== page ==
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Today is the first day of Spring, hooray! Later on today, we will be getting more snow, boo!

This is what I got from Wikipedia when I googled the term equinox; my recolllection of the word was that today would be of equal length both day and night, but I thought that there may be more to it then that, so that’s why I looked it up and here is what Wikipedia had to offer:

An equinox occurs when the plane of Earth’s Equator passes the center of the Sun. At that instant, the tilt of Earth’s axisneither inclines away from nor towards the Sun. The two annual equinoxes are the only times when the subsolar point—the place on Earth’s surface where the center of the Sun is exactly overhead—is on the Equator, and, consequently, the Sun is at zenith over the Equator. The subsolar point crosses the equator, moving northward at the March equinox and southward at the September equinox.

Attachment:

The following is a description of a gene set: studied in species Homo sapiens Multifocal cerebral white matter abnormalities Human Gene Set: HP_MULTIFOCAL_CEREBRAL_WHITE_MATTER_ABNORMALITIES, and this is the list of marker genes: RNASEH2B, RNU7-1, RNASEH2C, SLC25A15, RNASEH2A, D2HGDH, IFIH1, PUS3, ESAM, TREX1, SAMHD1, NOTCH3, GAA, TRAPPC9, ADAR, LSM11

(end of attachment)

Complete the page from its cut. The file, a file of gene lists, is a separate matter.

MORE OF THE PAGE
Mankind has been celebrating the promise of nature’s renewal for thousands of years and after the brutal winter that we have had, I could see why some of those early celebrations were intense. My favorite mythology , the Greeks, couldn’t wait for Persephone’s forced winter exile in Hades to end and for her to rejoin her mother Demeter, so that Demeter’s joyous radiance would warm the Earth and reawaken Mother Earth from her long slumber.



It may be weeks before I see any greenery, but just knowing that with each passing day our side of the earth will be tilting ever so closer to the sun makes me very, very happy. I’ll be feeling like a sunflower in no time, following the rays of the sun and basking in their warmth.